Originally published August 4 2009
Prostate Screening Can Lead to Unnecessary Treatment and Risks 95% of the Time
by Tony Isaacs
(NaturalNews) Two large studies published recently in the New England Journal of Medicine found that the PSA blood test used to screen for prostate cancer saves few lives and can lead to risky and unnecessary treatments for 95% of the men who are screened.
Dr. Otis Brawley, the chief medical officer of the American Cancer Society, was quoted in the New York Times as saying that the two studies - one in Europe and the other in the United States - are "some of the most important studies in the history of men`s health."
The PSA (prostate-specific antigen) test, which measures a protein released by prostate cells, does what it is supposed to do - indicates a cancer might be present, leading to biopsies to determine if there is a tumor. Most of the cancers tend to grow very slowly and are never a threat and, with the faster-growing ones, even early diagnosis might be too late. Until the release of the results of the two new studies, it has been difficult to know whether finding prostate cancer early saves lives. Both studies have confirmed that in most instances it does not.
The findings, which are the first based on robust, independently audited evidence and randomized studies, confirmed some longstanding concerns about the wisdom of prostate screening and indicated that the practice of widespread prostate screening may result in far more harm than benefits. Prostate cancer treatment can result in impotence and incontinence when surgery is used to destroy the prostate, and, at times, painful defecation or chronic diarrhea when the treatment is radiation. In addition, many believe that the practice of cancer biopsies often leads to the spread and more rapid development of cancer.
The European study commenced in the early 1990`s and involved 182,000 men in eight countries Belgium, Finland, France, Italy, Netherlands, Spain, Sweden and Switzerland - with an overall follow-up of up to 12 years. The other study, by the National Cancer Institute, involved nearly 77,000 men at 10 medical centers in the United States. Although both studies are continuing, the results so far are considered significant and the most definitive to date.
In both studies, participants were randomly assigned to be screened - or not - with the PSA test and in each study the two groups were followed for more than a decade while researchers counted deaths from prostate cancer, asking whether screening made a difference.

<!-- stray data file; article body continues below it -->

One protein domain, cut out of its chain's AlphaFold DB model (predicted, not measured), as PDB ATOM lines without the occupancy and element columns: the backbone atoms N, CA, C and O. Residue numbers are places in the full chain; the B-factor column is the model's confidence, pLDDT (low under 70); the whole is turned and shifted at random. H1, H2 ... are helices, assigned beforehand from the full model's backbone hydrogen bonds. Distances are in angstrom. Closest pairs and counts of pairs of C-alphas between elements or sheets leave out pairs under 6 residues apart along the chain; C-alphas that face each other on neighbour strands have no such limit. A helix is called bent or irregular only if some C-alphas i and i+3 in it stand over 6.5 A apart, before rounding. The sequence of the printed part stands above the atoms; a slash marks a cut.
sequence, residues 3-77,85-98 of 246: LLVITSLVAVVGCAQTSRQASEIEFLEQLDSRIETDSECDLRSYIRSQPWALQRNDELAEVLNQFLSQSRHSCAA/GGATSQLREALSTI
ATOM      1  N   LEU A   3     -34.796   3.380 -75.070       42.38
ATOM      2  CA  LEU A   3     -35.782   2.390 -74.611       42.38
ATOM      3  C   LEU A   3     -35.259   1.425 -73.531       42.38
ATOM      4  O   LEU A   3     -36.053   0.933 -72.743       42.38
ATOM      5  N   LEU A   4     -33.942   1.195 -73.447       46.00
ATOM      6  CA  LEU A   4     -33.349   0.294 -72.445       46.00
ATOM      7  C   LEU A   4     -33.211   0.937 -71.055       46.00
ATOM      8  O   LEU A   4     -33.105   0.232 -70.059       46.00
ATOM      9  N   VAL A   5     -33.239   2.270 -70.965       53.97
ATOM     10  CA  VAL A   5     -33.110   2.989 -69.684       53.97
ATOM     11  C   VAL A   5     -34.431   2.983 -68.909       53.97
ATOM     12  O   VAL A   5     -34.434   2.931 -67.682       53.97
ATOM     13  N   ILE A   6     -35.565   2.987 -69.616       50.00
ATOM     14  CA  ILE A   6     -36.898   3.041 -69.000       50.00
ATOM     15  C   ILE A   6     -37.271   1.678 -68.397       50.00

In the European study, for every man whose death was prevented within a decade of having a PSA test 48 men were told they had prostate cancer and needlessly treated for it, and the study found that there were only seven fewer prostate cancer deaths for every 10,000 men screened and followed for nine years.
The American study, found no reduction in deaths from prostate cancer after most of the men had been followed for 10 years. Instead, by seven years the death rate was 13 percent lower for the unscreened group.
Sources Included: NY Times, NEJM, ScienceDaily
About the authorTony Isaacs, is a natural health author, advocate and researcher who hosts The Best Years in Life website for those who wish to avoid prescription drugs and mainstream managed illness and live longer, healthier and happier lives naturally. Mr. Isaacs is the author of books and articles about natural health, longevity and beating cancer including "Cancer's Natural Enemy" and is working on a major book project due to be published later this year. He is also a contributing author for the worldwide advocacy group "S.A N.E.Vax. Inc" which endeavors to uncover the truth about HPV vaccine dangers.
Mr. Isaacs is currently residing in scenic East Texas and frequently commutes to the even more scenic Texas hill country near Austin and San Antonio to give lectures and health seminars. He also hosts the CureZone "Ask Tony Isaacs - featuring Luella May" forum as well as the Yahoo Health Group "Oleander Soup" and he serves as a consultant to the "Utopia Silver Supplement Company".
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